My Coney Island Baby: A Novel

  • By Billy O’Callaghan
  • Harper
  • 256 pp.
  • Reviewed by Daniel Weaver
  • July 15, 2019

A quiet love affair lies at the heart of this beautifully crafted story.

My Coney Island Baby: A Novel

“The sky beyond the window now holds the final stages of this good afternoon light ahead of imminent dusk, and every layer of the past feels right there, a touch away,” writes Billy O’Callaghan in his second novel and fifth work of fiction, My Coney Island Baby.

Layered histories are a familiar topic for O’Callaghan, whose 2015 short story, “On A Wild, Red Dawn,” saw a 17-year-old resistance fighter killing a Royal Ulster Constabulary in Northern Ireland. The teen saddles the resulting trauma and carries his life forward in a solemn community that knows and accepts what he’s done; the matter, in this case, primarily that of a collective political history.

In My Coney Island Baby, O’Callaghan chronicles the lives of Michael and Caitlin, two married lovers in a long-term affair in New York. Here, the layered histories are eminently personal.

The novel opens on the Coney Island boardwalk, where Caitlin and Michael have met once a month for the past 20 years, consummating their affair in a motel nearby. Middle-aged, both are mired in marriages that have failed romantically, though not in a way that is anyone’s fault.

Michael and his wife, Barbara, suffer the death of their only child three years into an otherwise blissful partnership. After 14 weeks of commuting daily between suburban New Rochelle, New York, and the hospital, their newborn, who has never left the incubator, dies. The grief that follows knocks their marriage into a sort of purgatory, in which it remains.

O’Callaghan writes, “Barb and Michael, in abject fashion and with hardly a whimper, simply surrendered.” Michael and Caitlin meet not long after, and their affair structures the fundamental questions at hand in the novel: Which kind of love can feel like life, like a new and unexpected dimension of experience, and which kind can feel more like death?

In a particularly striking scene, Michael and Barbara leave the hospital for the last time. A small plastic bag with the baby’s unworn garments clutched in her hands, Barbara breaks down in the passenger seat. Michael sits, speechless, and switches on the radio:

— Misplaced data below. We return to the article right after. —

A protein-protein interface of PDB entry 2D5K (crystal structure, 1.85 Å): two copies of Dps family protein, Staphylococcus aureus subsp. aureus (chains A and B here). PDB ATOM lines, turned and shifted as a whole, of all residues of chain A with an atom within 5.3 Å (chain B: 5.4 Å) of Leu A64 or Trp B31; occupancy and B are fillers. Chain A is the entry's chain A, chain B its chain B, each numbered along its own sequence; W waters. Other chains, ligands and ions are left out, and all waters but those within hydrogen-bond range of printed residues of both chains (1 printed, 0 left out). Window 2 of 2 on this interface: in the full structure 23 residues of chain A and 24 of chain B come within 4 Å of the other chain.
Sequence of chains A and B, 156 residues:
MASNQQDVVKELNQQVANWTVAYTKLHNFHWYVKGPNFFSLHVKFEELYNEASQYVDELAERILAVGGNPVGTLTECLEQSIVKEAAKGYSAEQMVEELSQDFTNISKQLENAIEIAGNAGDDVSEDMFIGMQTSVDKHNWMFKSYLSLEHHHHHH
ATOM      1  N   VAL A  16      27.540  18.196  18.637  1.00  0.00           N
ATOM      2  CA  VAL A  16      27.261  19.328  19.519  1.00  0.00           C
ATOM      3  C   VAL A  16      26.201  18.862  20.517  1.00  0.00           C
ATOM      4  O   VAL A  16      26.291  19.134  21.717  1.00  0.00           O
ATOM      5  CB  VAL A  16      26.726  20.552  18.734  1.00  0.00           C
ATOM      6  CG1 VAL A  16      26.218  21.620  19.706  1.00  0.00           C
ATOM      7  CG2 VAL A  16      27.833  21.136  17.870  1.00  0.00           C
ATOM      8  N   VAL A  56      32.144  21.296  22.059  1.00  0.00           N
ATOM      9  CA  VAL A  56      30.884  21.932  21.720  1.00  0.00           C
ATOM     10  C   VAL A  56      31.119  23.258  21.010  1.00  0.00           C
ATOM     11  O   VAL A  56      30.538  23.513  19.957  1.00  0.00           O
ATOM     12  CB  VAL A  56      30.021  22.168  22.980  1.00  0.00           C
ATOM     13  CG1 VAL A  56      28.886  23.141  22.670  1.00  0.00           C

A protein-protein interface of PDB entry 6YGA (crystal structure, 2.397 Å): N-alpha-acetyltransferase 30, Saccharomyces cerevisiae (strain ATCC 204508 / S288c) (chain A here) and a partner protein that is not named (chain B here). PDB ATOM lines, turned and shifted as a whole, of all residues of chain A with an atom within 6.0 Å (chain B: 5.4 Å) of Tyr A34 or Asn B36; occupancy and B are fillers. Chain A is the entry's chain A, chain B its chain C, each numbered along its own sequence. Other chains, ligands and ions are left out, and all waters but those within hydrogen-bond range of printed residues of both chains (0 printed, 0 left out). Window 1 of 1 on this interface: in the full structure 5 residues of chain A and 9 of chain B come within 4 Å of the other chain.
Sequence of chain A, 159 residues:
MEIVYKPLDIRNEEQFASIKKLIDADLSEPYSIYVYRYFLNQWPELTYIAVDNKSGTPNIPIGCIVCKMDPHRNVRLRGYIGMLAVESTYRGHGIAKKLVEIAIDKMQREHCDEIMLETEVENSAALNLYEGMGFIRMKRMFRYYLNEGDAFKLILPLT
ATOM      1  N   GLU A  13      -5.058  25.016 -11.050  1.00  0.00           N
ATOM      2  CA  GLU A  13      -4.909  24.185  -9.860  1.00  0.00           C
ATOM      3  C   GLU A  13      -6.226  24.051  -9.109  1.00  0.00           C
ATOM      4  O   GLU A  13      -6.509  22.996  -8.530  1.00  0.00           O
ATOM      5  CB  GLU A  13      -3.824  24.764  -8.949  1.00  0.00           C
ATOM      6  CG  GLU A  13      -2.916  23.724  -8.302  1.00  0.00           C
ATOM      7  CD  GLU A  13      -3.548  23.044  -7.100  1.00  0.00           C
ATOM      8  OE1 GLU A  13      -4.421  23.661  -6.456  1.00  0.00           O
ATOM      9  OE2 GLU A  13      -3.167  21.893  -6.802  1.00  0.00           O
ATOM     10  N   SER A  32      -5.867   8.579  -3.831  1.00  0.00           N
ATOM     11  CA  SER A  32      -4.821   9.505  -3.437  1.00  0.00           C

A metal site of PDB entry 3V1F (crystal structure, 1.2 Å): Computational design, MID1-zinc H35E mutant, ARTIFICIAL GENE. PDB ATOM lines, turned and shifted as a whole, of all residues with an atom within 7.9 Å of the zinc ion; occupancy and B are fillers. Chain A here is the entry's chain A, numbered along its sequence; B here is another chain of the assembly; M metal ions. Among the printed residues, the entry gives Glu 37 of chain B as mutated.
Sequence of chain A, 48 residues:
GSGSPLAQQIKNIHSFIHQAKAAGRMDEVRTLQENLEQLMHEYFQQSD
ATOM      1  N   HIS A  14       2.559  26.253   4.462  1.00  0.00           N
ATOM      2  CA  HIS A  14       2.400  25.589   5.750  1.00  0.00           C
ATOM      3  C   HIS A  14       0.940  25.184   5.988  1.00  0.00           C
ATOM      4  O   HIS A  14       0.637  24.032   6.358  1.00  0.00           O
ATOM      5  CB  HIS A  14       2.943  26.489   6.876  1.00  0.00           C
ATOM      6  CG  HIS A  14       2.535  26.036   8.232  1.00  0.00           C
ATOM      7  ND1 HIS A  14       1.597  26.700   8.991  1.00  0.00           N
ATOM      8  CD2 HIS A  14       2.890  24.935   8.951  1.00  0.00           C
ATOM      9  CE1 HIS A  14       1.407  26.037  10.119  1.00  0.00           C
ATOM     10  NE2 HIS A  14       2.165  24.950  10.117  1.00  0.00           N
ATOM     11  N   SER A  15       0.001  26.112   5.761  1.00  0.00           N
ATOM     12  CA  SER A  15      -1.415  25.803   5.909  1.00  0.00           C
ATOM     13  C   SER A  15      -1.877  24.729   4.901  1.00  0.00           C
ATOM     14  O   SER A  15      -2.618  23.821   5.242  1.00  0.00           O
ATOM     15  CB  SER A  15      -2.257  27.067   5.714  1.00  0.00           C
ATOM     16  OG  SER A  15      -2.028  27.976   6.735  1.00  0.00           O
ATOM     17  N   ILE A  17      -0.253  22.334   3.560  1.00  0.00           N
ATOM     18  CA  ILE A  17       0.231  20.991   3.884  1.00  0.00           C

“In the years to come, that will seem like a particularly callous action, but the truth, at that moment, was something far more helpless, and maybe more pathetic. Because her crying was unbearable.”

For Caitlin and her husband, Thomas, the situation is less traumatic: “Things had rusted into place for them as a couple. Silences lasted longer between them...spaces had opened up and they often went entire days without looking one another in the eye.”

At times, O’Callaghan’s descriptions blur the difference between the two logistically functional but romantically barren marriages. “Though they stopped short of an outright acknowledgment, they’d become separate people.” By the time Caitlin and Michael meet, it is possible, according to Caitlin, that Thomas carries on his own affairs.

If the two failed unions are indistinct, their aridity sets Michael and Caitlin’s enduring and illicit romance that much more apart, and it is their relationship that provides the slow-burning fuel of the novel. Aside from a host of recollections outlining their childhoods and adolescences, the entirety of the novel focuses mostly on the lovers on the boardwalk and, later, in a frigid, slowly warming motel room.

There is a kettle and bitter coffee cradled in Styrofoam cups. We learn, through another recollection, that Caitlin’s husband is considering a job that would take him to Peoria. Caitlin, we realize, is deciding how to tell Michael.

What O’Callaghan achieves in his descriptions of place, and especially of the Irish island Inishbofin, Michael’s birthplace, with its “dark, loamy earth,” counterbalances the frugality of the novel’s dialogue. “Sounds like a big deal,” Michael says when he learns of Caitlin’s potentially imminent departure.

Caitlin, Michael, and their supporting cast are not nearly as verbose as O’Callaghan’s exposition, which can, at times, seem too heavy for the delicate matters at hand — marriage, its inertia, history and stability, the love contained within it, illogical and unheeding — even in the way the text appears on the page, where paragraphs of description separate spats of diegetic, sequential dialogue.

As I finish this review behind deadline and amidst an increasingly impossibly fast media cycle, O’Callaghan’s novel seems imported from an earlier decade, complete with an earlier decade’s set of literary preoccupations. My Coney Island Baby is perhaps one of the few recent contemporary literary novels to eschew any claim to “timeliness.”

Technology fails to make a single appearance; politics is absent. The novel works more slowly and makes promises less grand and more familiar than most of its peers but tells the story I imagine O’Callaghan intended: a heartfelt, engrossing web of four intertwined lives strewn with tragedies and banalities, all bound together by an affair.

Daniel Weaver is a 2019-20 Fulbright Fellow living in Harbin and Beijing, China. Previously, he worked at East City Bookshop as social media and marketing coordinator from 2017-2019. His writing has appeared in Radii, Full Stop Magazine, and the Washington Independent Review of Books. He is on Twitter at @danielaxweaver.

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